The Muslim Brotherhood is No Friend
5:00 PM, Jan 28, 2011 • By THOMAS JOSCELYN
Riedel is correct in saying that the Muslim Brotherhood has drawn the ire of al Qaeda’s leaders for being “too soft.” But this glosses over the many ideological similarities between the two organizations. They both want to conquer lands in the name of Islam and establish Sharia law everywhere they can. They simply disagree about how to best accomplish that goal. Osama bin Laden and Ayman al Zawahiri, who were recruited by the Brotherhood as young men, did not leave the organization because they disagreed with its long-term goals. They were simply unwilling to compromise at a tactical level.
In Egypt, the Muslim Brotherhood has been willing to use non-violent tactics, whereas al Qaeda has endorsed violent jihad to the bloody end no matter what. This does not mean the Muslim Brotherhood eschews violence (as illustrated by the quotes above). It simply means that the Brotherhood is more practical than al Qaeda when it comes to achieving its long-term goals, and is willing to use non-violent tactics as well as violence.
Moreover, the rivalry between al Qaeda and the Muslim Brotherhood does not preclude cooperation on the world stage. Here are just a few examples, chosen from many.
Osama bin Laden’s first real mentor was Abdullah Azzam, who was a member of the Muslim Brotherhood. Azzam had his own differences with some Brotherhood members and practices. But Azzam’s teachings are still widely cited by jihadists today, three decades after he first preached jihad against the Soviets in Afghanistan. And it was Azzam’s connections to Brotherhood organizations in Pakistan that gave bin Laden a firm footing in South Asia.
In the mid-1990s, Osama bin Laden was taken in by another member of the international Brotherhood, Hassan al Turabi. When bin Laden could no longer live in Saudi Arabia, Turabi brought him to Sudan. There, Turabi built a network of connections between various nefarious actors and introduced bin Laden to many of them. Turabi was probably one of the three most influential Brotherhood ideologues at the time – that is, while he was mentoring and sheltering bin Laden and al Qaeda.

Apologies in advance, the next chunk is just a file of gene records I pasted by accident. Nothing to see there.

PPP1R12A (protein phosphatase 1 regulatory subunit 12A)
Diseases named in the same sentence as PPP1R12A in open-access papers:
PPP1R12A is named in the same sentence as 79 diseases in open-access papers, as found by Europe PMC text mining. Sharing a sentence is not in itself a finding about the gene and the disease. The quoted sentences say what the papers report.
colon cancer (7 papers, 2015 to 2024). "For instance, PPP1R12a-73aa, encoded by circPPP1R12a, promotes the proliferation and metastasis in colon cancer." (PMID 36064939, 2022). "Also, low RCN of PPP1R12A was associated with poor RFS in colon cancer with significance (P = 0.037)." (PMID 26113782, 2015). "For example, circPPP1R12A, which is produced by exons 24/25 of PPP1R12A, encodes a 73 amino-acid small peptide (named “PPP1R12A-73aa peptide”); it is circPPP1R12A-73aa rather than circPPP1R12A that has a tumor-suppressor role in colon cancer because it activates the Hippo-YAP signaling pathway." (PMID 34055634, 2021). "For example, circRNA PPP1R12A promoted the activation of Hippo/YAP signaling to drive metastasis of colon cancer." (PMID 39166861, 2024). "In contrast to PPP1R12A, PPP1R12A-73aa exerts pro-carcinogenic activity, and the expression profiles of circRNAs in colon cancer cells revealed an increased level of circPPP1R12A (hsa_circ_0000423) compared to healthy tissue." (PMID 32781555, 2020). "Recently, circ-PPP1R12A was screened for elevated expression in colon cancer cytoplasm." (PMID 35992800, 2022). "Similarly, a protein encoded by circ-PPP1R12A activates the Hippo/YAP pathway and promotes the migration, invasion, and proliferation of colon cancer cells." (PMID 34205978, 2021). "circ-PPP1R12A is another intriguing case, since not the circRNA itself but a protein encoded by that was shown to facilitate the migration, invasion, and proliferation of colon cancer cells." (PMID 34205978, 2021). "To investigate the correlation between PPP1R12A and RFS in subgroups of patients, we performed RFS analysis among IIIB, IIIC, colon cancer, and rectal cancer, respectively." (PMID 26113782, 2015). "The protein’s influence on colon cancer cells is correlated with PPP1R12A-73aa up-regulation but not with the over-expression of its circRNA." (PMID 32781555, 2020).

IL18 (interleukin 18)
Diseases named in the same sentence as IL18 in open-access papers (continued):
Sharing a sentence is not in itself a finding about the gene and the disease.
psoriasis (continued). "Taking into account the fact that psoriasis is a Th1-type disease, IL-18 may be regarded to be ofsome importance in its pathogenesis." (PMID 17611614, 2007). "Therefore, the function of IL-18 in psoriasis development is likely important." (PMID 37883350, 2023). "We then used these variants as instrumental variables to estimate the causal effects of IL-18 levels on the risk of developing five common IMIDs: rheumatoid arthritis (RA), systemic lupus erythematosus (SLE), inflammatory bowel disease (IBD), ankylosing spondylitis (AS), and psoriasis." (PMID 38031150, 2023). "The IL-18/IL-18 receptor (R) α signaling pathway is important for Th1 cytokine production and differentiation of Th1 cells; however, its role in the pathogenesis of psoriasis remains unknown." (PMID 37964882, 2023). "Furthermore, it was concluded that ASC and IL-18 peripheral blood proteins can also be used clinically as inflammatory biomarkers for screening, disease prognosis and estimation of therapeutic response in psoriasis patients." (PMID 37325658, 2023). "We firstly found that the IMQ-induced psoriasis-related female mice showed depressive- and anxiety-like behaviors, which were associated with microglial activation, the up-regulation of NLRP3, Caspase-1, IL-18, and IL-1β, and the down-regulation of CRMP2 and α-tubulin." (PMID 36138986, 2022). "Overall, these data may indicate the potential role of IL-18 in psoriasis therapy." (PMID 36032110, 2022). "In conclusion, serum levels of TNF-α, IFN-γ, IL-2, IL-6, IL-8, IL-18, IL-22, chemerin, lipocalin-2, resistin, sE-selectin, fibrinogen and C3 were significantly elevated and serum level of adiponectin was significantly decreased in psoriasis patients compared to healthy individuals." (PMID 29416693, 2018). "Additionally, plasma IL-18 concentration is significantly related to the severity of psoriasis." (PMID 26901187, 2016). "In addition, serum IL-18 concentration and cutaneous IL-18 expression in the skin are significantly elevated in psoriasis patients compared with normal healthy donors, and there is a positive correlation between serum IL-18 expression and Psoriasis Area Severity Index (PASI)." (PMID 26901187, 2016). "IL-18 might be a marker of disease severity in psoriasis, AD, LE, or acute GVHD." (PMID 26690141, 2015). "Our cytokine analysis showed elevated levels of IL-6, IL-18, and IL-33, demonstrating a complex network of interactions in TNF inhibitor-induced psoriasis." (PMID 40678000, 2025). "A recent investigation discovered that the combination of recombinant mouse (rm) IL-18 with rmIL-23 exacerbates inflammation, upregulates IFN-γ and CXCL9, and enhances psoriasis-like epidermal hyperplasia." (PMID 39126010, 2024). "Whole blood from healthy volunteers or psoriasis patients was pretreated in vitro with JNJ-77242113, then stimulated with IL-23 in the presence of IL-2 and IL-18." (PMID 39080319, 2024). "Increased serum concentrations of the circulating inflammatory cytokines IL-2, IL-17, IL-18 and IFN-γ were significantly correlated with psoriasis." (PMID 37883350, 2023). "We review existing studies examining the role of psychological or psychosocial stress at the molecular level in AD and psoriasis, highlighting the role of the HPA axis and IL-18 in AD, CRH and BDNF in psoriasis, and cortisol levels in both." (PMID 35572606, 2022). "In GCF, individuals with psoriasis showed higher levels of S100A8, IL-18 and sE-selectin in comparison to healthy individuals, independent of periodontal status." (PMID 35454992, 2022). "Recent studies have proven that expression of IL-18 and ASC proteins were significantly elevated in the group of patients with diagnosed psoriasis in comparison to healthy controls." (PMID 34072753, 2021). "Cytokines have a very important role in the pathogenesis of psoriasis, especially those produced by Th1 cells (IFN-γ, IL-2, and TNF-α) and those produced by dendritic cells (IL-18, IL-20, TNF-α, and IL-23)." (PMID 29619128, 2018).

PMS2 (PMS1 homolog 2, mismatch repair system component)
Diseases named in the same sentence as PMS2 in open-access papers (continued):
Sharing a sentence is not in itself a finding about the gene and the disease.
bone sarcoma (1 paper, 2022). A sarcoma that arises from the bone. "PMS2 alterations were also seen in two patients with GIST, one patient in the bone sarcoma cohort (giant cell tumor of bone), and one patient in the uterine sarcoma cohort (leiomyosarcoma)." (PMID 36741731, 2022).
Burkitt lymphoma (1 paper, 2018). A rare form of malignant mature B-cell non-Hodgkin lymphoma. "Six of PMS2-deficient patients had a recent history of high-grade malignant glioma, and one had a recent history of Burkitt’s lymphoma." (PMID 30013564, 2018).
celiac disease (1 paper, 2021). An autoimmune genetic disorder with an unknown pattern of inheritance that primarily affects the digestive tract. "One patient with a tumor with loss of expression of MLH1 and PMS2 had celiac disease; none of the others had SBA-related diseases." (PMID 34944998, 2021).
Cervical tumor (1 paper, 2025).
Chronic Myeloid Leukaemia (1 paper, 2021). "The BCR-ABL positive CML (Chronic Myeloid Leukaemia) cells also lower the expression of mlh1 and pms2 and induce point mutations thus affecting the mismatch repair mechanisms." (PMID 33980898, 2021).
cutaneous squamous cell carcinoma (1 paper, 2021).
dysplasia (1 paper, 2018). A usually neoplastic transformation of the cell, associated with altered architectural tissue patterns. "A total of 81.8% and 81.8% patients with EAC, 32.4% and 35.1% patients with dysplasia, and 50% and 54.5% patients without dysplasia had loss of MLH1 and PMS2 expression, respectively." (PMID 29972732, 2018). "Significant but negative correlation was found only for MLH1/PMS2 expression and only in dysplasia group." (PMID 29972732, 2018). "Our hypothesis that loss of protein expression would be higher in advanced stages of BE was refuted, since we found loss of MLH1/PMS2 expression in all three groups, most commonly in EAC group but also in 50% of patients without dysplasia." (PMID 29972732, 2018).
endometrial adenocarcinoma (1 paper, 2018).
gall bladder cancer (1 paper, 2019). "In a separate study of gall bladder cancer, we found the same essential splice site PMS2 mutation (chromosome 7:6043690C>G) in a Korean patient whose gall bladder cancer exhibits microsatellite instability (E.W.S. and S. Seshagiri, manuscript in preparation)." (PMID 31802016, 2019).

Then there is Sheikh Abdul Majeed al Zindani, who remains a prominent Muslim Brotherhood cleric in Yemen. The U.S. Treasury Department has designated Zindani a terrorist because of his close, decades-long relationship with Osama bin Laden. Zindani has frequently recruited jihadists for al Qaeda.
And just this week CNN reported that the Saudis found in a recent investigation that the Muslim Brotherhood maintains ties to al Qaeda. Some members of the Brotherhood have “historic sympathies and connections” with al Qaeda, according to Saudi officials. Thus, Brotherhood money “occasionally” finds its way into al Qaeda’s hands.
Hosni Mubarak’s regime is no friend of freedom, even though it is certainly an ally against al Qaeda.
In all likelihood, an Egypt dominated by the Muslim Brotherhood (if that is how the turmoil plays out) would be neither.
Thomas Joscelyn is a senior fellow at the Foundation for Defense of Democracies.
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